Acupuncture works by using needles, massage, moxibustion, and other therapies at specifically chosen points on the body (acupuncture points) to affect the acupuncture channels. The classical literature refers to the manipulation of Qi (pronounced “chee”) and Blood at these acupuncture points. The Chinese medical idea of Blood encompasses what you usually think of as blood, but encompasses a lot more. Qi is an untranslatable concept that is often poorly rendered as “energy” or “life-force,” but really encompasses a lot more. The idea of Qi is the idea of a relationship between two things. The lungs, in the act of breathing, draw in air. But it isn’t the air that nourishes our cells, it is the relationship between the air and our body, our lungs (Da Qi). Everything in the world is in relationship to everything else. By closely examining and understanding these relationships, in nature and in our own body, we can then diagnose and treat the imbalances in these relationships that cause sickness and disease. Acupuncture works by altering the way we relate to ourselves and our world. Of course, this idea doesn’t fit neatly into Western medical terms. There are a variety of theories about how acupuncture works in Western medicine. The oldest theory, that acupuncture is simply the stimulation of nerves, fails to explain most of acupuncture’s action, and falls apart when we realize that most of the acupuncture points aren’t near major nerves. The Gate control theory is a variation on the nerve theory, that states that when acupuncture stimulates non-pain nerves in a local area, it inhibits the transmission of pain signals to the brain. This explains acupuncture’s powerful effects on pain, but has trouble explaining its well-researched effects on nausea and other conditions. The Microtrauma theory states that, when a needle is inserted into a injured area, it causes microscopic damage that triggers the body’s natural healing mechanisms, allowing old injuries to heal. This theory, again, only explains acupuncture’s effect on pain. The Neurotransmitter theory states that acupuncture stimulates the release of neurotransmitters like endorphins that relieve pain and enhance one’s sense of overall well-being. However, deeper research reveals that only certain acupuncture points cause the body to release endorphins. Further, acupuncture’s effects are much more specific and controllable than the general release of neurotransmitters. There are a variety of other theories of how acupuncture works, including the vascular interstitial theory, the blood chemistry theory, the autonomic nervous system theory. However, none are as compelling as the Fascial theory of acupuncture. The Fascial theory is unique because it examines acupuncture on its own terms. Rather than trying to explain away the channels, it searches for them in the body; and it finds them! The acupuncture channels are found as continuous areas of reduced electrical resistivity and increased conductivity in the connective tissue. The dynamic piezo-electric properties of fascia explain why massage and especially needling are so effective at manipulating the fascia, and thus, the whole body. This means that, when a point is needled on your leg to affect your stomach, it is likely that the connective tissue at that seemingly random point on your leg is directly connected to the connective tissue around your stomach. But whatever theory you subscribe to, and however you look at it, Acupuncture works!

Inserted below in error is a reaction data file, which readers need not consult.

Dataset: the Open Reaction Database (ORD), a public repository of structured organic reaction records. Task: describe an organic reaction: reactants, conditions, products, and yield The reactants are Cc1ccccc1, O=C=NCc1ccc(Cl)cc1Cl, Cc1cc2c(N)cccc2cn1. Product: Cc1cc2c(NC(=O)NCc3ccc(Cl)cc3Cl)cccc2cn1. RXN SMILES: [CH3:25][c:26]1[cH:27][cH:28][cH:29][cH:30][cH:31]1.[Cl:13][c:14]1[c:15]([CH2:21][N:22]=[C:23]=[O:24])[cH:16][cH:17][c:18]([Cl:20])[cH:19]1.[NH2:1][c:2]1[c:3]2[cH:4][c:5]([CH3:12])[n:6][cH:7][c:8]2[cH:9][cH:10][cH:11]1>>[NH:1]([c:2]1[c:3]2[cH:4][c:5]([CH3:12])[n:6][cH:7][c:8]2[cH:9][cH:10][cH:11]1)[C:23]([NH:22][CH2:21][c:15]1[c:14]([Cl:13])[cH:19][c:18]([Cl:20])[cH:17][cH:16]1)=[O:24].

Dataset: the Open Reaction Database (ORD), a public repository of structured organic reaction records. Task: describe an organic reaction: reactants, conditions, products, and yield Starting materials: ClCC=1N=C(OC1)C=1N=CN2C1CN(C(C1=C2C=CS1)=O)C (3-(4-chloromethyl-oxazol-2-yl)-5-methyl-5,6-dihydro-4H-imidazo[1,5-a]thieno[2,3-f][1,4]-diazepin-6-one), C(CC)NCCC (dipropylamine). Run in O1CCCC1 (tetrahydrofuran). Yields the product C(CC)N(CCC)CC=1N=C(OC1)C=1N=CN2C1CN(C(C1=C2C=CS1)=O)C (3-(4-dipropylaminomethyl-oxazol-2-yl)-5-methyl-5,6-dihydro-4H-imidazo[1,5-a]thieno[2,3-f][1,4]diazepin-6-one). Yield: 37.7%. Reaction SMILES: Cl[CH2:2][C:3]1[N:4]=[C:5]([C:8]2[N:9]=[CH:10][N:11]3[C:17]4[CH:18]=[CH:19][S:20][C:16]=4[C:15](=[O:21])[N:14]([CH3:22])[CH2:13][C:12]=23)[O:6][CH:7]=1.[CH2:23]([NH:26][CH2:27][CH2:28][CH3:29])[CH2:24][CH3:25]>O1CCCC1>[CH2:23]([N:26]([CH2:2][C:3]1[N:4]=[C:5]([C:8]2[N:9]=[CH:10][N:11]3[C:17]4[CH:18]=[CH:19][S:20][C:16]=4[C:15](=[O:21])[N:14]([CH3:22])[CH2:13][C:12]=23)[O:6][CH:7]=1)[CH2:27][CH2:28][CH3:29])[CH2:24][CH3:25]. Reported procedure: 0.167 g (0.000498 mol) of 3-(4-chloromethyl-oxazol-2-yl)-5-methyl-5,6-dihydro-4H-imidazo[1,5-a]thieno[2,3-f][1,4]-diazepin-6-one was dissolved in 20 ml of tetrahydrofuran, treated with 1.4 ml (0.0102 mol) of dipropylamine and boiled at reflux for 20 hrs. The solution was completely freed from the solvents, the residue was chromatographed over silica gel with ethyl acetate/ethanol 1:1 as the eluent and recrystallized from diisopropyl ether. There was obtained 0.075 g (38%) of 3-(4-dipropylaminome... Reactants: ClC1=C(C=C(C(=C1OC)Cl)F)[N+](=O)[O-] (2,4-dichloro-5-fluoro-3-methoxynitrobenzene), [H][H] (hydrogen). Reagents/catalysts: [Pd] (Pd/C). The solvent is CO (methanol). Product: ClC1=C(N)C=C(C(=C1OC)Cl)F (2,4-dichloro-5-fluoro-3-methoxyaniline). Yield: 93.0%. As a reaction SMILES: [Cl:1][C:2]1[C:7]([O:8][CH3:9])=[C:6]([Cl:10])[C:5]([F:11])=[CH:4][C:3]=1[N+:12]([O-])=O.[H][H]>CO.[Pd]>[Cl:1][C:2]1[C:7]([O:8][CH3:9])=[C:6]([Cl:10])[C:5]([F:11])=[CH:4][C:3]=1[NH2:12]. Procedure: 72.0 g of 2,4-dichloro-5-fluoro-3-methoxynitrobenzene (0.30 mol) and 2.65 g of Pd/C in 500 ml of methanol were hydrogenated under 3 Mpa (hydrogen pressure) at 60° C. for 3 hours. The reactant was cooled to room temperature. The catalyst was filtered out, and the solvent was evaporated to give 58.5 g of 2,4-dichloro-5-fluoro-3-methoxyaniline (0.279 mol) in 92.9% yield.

• Is there any scientific evidence for acupuncture?
    Yes! There is a mounting body of scientific evidence that proves that acupuncture works, and often works better than anything else available. The World Health Organization (WHO), an agency of the United Nations, released a monumental position statement in 2003 on acupuncture. Having reviewed the evidence available, the WHO determined that acupuncture was effective for a number of conditions. For more on this, see “What conditions can acupuncture treat?” below. The National Institutes of Health (NIH) recognizes acupuncture as effective for a number of conditions, including back pain, headache, migraines. A wide variety of studies from both Asia and Europe indicate that acupuncture is effective for a number of conditions, including depression, stroke rehabilitation, irritable bowel syndrome (IBS), and more. However, even though acupuncture works for a condition, that does not mean that acupuncture will be well-researched for that condition. As a result, evidence-based medicine is slow to catch on to how effective acupuncture is for conditions other than pain management. Just as with any other therapy, acupuncture needs to be adequately funded and researched in order to be accepted into mainstream scientific medicine. One of the difficulties with determining what conditions acupuncture is most effective for is that researching acupuncture is more difficult than it initially seems. Acupuncture is an individualized medicine, whereas Western medicine is a standardized medicine. In Western medicine, if someone has the same disease as someone else, they both get the same treatment. In Chinese medicine, we understand that no two people are perfectly alike, and that each person needs a unique, personalized treatment. This and other philosophical differences between the two medicines make it extremely difficult to create effective research studies on acupuncture.